molecule An electrically neutral group of atoms that represents the smallest possible amount of a chemical compound. Molecules can be made of single types of atoms or of different types. For example, the oxygen in the air is made of two oxygen atoms (O2), but water is made of two hydrogen atoms and one oxygen atom (H2O).
organism Any living thing, from elephants and plants to bacteria and other types of single-celled life.
parasite An organism that gets benefits from another species, called a host, but doesn’t provide that host any benefits. Classic examples of parasites include ticks, fleas and tapeworms.
protein A compound made from one or more long chains of amino acids. Proteins are an essential part of all living organisms. They form the basis of living cells, muscle and tissues; they also do the work inside of cells. Among the better-known, stand-alone proteins are the hemoglobin (in blood) and the antibodies (also in blood) that attempt to fight infections. Medicines frequently work by latching onto proteins.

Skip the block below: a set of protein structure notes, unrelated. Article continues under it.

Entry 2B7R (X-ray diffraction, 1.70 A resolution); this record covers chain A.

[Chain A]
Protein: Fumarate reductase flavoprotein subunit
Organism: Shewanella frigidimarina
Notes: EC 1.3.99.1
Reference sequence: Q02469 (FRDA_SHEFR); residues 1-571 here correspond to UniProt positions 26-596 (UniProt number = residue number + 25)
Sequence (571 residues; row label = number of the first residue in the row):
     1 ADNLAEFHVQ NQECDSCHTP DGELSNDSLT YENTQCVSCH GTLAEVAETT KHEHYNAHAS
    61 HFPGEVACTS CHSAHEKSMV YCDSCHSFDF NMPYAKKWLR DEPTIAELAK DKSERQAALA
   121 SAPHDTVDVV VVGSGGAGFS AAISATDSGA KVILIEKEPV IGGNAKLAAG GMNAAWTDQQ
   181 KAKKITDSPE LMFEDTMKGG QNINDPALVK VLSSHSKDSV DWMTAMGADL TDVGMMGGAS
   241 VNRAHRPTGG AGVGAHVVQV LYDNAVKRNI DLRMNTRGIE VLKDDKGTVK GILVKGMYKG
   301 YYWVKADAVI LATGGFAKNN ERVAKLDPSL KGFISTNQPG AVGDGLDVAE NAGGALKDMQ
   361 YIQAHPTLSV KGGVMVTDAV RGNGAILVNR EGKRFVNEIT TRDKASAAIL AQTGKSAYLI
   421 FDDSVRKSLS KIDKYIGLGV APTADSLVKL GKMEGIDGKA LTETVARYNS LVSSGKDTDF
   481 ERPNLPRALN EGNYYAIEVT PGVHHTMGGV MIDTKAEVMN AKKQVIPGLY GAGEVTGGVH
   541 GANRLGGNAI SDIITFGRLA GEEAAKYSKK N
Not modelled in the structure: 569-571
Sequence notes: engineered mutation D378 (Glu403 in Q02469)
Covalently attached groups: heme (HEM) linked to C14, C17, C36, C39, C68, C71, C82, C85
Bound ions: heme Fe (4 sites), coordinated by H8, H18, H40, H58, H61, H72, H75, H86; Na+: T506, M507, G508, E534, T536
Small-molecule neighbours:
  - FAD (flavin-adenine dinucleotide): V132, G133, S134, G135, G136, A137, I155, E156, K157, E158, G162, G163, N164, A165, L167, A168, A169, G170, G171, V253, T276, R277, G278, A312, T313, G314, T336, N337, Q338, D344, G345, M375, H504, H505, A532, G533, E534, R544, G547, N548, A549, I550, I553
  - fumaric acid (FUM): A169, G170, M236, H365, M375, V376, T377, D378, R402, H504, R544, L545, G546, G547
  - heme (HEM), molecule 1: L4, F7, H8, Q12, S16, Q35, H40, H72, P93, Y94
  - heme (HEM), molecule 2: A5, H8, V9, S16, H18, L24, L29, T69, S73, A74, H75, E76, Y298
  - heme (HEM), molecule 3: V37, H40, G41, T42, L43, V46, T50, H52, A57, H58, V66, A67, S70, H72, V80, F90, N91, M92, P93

symptom A physical or mental indicator generally regarded to be characteristic of a disease. Sometimes a single symptom — especially a general one, such as fever or pain — can be a sign of any of many different types of injury or disease.
tuft cell These are rare cells that live in the lining of the intestine and in places like the lungs and trachea. These cells sense chemicals by projecting tiny fingers into the intestine and lungs. Bunches of these fingers look like little tufts, giving the tuft cell its name.
virus Tiny infectious particles consisting of RNA or DNA surrounded by protein. Viruses can reproduce only by injecting their genetic material into the cells of living creatures. Although scientists frequently refer to viruses as live or dead, in fact no virus is truly alive. It doesn’t eat like animals do, or make its own food the way plants do. It must hijack the cellular machinery of a living cell in order to survive.
Journal: C. Wilen et al. Tropism for tuft cells determines immune promotion of norovirus pathogenesis. Science. Vol. 360, April 13, 2018, p. 204. doi:10.1126/science.aar3799.
Journal: M Howitt et al. Tuft cells, taste-chemosensory cells, orchestrate parasite type 2 immunity in the gut. Science. Vol. 351, March 18, 2016, p. 1329. doi: 10.1126/science.aaf1648.
Journal: Cadwell et al. Virus-plus-susceptibility gene interaction determines Crohn's disease gene Atg16L1 phenotypes in intestine . Cell. Vol. 141, June 25, 2010, p. 1135. doi: 10.1016/j.cell.2010.05.009.